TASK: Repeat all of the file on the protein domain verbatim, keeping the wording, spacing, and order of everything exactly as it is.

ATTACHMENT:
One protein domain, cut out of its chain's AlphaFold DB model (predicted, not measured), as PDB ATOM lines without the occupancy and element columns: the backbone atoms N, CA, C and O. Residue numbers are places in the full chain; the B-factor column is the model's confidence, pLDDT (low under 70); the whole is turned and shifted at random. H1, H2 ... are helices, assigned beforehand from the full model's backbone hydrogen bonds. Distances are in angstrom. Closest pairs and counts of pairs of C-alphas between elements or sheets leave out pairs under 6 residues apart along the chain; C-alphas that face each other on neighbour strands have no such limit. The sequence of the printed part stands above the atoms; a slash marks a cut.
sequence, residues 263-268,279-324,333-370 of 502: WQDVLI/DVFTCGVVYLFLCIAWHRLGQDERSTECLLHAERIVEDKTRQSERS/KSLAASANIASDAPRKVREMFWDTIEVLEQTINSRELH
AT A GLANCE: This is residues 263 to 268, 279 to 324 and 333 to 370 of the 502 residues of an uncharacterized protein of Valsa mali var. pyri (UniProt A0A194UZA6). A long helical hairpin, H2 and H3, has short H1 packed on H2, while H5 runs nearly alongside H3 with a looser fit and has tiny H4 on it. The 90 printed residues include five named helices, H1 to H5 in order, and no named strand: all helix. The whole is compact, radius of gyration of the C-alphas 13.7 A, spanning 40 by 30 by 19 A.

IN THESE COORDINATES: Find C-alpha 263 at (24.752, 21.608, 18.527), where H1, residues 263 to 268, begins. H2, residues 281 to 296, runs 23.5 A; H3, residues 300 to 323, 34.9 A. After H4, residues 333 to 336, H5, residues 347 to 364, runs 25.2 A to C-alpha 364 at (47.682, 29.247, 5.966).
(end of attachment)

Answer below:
One protein domain, cut out of its chain's AlphaFold DB model (predicted, not measured), as PDB ATOM lines without the occupancy and element columns: the backbone atoms N, CA, C and O. Residue numbers are places in the full chain; the B-factor column is the model's confidence, pLDDT (low under 70); the whole is turned and shifted at random. H1, H2 ... are helices, assigned beforehand from the full model's backbone hydrogen bonds. Distances are in angstrom. Closest pairs and counts of pairs of C-alphas between elements or sheets leave out pairs under 6 residues apart along the chain; C-alphas that face each other on neighbour strands have no such limit. The sequence of the printed part stands above the atoms; a slash marks a cut.
sequence, residues 263-268,279-324,333-370 of 502: WQDVLI/DVFTCGVVYLFLCIAWHRLGQDERSTECLLHAERIVEDKTRQSERS/KSLAASANIASDAPRKVREMFWDTIEVLEQTINSRELH
AT A GLANCE: This is residues 263 to 268, 279 to 324 and 333 to 370 of the 502 residues of an uncharacterized protein of Valsa mali var. pyri (UniProt A0A194UZA6). A long helical hairpin, H2 and H3, has short H1 packed on H2, while H5 runs nearly alongside H3 with a looser fit and has tiny H4 on it. The 90 printed residues include five named helices, H1 to H5 in order, and no named strand: all helix. The whole is compact, radius of gyration of the C-alphas 13.7 A, spanning 40 by 30 by 19 A.

IN THESE COORDINATES: Find C-alpha 263 at (24.752, 21.608, 18.527), where H1, residues 263 to 268, begins. H2, residues 281 to 296, runs 23.5 A; H3, residues 300 to 323, 34.9 A. After H4, residues 333 to 336, H5, residues 347 to 364, runs 25.2 A to C-alpha 364 at (47.682, 29.247, 5.966).